CALLS for regulators to act against GPs who overprescribe antibiotics are "counter productive and unhelpful," says the Royal College of GPs.
The College was commenting on new NICE guidance to help doctors, nurses and pharmacists promote and monitor the sensible use of antimicrobials.
Overall antibiotic prescribing has been steadily increasing over several years. In England over 41 million antibiotic prescriptions were issued in 2013-14 at a cost to the NHS of £192 million. Despite considerable guidance that prescribing rates of antibiotics should be reduced, 9 out of 10 GPs say they feel pressured to prescribe antibiotics and 97 percent of patients who ask for antibiotics are prescribed them.
This has prompted calls for "soft-touch" and "hazardous" doctors to be disciplined for prescribing too many antibiotics.
The NICE guidance highlights the need for local antimicrobial stewardship programmes and recommends setting up multidisciplinary antimicrobial stewardship teams working across all care settings. These teams should be able to review prescribing and resistance data frequently and feed this information back to prescribers. They should also be able to work with prescribers to understand the reasons for very high, increasing or very low volumes of antimicrobial prescribing, as well as provide feedback and assistance to those who prescribe antimicrobials outside of local guidelines where this is not justified.
Professor Mark Baker, director of the Centre for Clinical Practice at NICE, said: "We need to encourage an open and transparent culture that allows health professionals to question antimicrobial prescribing practices of colleagues when these are not in line with local and national guidelines and no reason is documented."
The RCGP says it shares concerns over the serious consequences of growing resistance to antibiotics and the importance of getting this message through to patients but is calling for understanding in regard to the pressures GPs face.
Dr Tim Ballard, Vice Chair of the Royal College of GPs, said: "The guidance today to prescribe the right antibiotic at the right dose at the right time is a sensible mantra and one that GPs try to abide to wherever possible.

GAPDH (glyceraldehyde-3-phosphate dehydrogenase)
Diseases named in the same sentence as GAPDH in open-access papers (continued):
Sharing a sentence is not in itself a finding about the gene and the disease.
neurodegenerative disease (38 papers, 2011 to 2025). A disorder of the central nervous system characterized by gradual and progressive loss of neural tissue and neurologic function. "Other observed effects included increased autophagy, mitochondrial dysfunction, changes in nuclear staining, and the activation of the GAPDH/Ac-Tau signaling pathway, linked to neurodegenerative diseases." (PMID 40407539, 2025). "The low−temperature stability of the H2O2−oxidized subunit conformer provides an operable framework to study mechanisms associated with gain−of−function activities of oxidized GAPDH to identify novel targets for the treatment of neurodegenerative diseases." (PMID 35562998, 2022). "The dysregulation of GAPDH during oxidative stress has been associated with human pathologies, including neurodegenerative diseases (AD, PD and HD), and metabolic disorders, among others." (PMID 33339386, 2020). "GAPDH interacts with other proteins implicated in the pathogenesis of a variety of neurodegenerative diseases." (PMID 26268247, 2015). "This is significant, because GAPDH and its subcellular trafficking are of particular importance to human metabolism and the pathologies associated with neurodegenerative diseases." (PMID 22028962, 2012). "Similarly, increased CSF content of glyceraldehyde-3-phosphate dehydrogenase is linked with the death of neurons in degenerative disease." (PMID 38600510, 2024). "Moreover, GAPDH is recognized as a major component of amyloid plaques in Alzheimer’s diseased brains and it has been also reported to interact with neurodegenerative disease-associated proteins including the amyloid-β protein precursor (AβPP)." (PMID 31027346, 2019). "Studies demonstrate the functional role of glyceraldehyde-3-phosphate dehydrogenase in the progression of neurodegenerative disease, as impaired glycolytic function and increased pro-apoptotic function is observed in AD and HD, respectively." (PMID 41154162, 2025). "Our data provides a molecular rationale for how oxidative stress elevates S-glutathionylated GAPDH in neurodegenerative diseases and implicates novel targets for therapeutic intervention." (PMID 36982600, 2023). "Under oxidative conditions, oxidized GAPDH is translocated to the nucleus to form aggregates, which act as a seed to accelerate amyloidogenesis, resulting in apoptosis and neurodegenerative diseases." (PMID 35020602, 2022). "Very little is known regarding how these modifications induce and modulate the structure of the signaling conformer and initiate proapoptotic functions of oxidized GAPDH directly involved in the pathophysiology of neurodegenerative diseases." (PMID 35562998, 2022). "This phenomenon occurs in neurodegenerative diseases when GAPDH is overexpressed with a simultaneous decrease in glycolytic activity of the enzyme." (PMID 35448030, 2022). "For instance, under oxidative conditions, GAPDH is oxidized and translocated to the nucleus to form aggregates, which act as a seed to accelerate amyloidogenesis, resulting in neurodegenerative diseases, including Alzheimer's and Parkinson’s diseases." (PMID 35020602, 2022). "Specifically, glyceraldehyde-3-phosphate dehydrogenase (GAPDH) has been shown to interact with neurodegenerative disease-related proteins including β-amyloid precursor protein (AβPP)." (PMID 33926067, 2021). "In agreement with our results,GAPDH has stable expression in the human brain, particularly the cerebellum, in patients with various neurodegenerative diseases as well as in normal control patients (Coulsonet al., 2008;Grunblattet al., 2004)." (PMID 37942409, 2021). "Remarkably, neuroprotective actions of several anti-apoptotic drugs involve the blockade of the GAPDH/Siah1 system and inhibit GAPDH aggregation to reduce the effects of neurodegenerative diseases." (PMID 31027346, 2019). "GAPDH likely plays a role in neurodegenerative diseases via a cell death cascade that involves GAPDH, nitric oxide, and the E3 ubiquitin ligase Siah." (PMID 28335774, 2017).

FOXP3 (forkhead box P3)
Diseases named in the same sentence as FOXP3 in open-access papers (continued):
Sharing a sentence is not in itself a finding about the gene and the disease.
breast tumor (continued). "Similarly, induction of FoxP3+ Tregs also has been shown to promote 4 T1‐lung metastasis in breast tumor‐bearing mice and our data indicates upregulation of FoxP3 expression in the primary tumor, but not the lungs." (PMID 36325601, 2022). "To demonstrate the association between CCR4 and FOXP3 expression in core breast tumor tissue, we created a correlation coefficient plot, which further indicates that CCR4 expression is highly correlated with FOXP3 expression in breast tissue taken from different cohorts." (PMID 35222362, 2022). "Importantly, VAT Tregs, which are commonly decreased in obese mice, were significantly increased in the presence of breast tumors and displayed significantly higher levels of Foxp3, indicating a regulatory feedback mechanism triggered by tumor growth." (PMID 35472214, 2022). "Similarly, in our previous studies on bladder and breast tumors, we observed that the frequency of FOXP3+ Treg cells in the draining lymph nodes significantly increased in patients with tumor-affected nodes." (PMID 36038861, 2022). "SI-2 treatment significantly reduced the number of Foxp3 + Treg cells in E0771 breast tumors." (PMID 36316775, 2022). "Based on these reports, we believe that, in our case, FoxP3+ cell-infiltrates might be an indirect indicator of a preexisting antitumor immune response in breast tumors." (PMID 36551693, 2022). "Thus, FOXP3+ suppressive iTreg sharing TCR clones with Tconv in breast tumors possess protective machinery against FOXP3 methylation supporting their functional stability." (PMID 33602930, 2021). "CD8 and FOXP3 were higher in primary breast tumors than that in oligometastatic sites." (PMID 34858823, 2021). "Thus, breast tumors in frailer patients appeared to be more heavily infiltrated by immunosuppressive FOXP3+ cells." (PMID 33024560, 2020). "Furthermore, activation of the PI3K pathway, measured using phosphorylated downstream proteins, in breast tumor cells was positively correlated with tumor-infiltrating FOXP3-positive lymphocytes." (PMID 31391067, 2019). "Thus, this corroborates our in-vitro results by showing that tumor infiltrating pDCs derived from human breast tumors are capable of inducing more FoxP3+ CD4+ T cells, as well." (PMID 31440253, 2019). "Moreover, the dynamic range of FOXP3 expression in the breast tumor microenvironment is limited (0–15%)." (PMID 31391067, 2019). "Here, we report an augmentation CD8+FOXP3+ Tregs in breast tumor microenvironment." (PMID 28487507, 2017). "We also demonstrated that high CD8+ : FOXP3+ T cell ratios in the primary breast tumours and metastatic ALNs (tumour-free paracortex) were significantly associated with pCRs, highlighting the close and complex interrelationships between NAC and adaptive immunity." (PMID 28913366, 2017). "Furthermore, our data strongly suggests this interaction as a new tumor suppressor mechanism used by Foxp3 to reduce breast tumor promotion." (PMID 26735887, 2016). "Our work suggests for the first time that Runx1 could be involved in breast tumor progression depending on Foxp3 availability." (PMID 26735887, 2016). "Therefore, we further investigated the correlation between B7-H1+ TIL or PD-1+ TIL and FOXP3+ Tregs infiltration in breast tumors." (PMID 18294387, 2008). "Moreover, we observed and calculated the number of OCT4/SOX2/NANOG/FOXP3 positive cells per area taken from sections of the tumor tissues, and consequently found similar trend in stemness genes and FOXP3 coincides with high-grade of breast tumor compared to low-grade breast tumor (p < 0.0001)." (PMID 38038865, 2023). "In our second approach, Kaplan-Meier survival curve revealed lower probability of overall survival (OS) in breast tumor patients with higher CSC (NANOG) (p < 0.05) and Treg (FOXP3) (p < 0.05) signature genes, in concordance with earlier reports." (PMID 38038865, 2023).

"But we can come under enormous pressure from patients to prescribe antibiotics, even when we know they are not the best course of action. People must realise that this is dangerous for each and every one of us, not just 'other people'.
“These can be very difficult and stressful conversations for GPs to have and we know that NICE acknowledges this. We need a societal change in attitudes towards the use of antibiotics and any suggestion that hard pressed GPs - who are already trying to do their jobs in increasingly difficult circumstances - will be reported to the regulator is counter productive and unhelpful.
"If this were to happen, we would be looking to the General Medical Council to support any GP or other health professional who finds themselves on the receiving end of complaints or criticism about decisions made over the prescribing of antibiotics."
Dr Ballard later met with officials from NICE, along with colleagues from the BMA’s General Practice Committee, on the issue, after which NICE swiftly issued a statement clarifying their position.
NICE said: "Inappropriate prescribing of antibiotics is not in the interests of patients and contributes to antimicrobial resistance. Our new guideline is designed to help doctors make the right choices with their patients.
"The great majority of GPs take care in prescribing antibiotics and for them we hope our guideline will be a useful reinforcement of their existing practice. Our recommendations are aimed at those who need to change and improve their practice. We want to support, not admonish them and we are clear that our advice on good clinical practice and the professional standards responsibilities of the General Medical Council are distinct and separate."
The RCGP is keen to point out that there is a lot of useful information and suggestions for good practice in the new guidelines and that any perceived negativity should not dissuade GPs from reading and implementing them.
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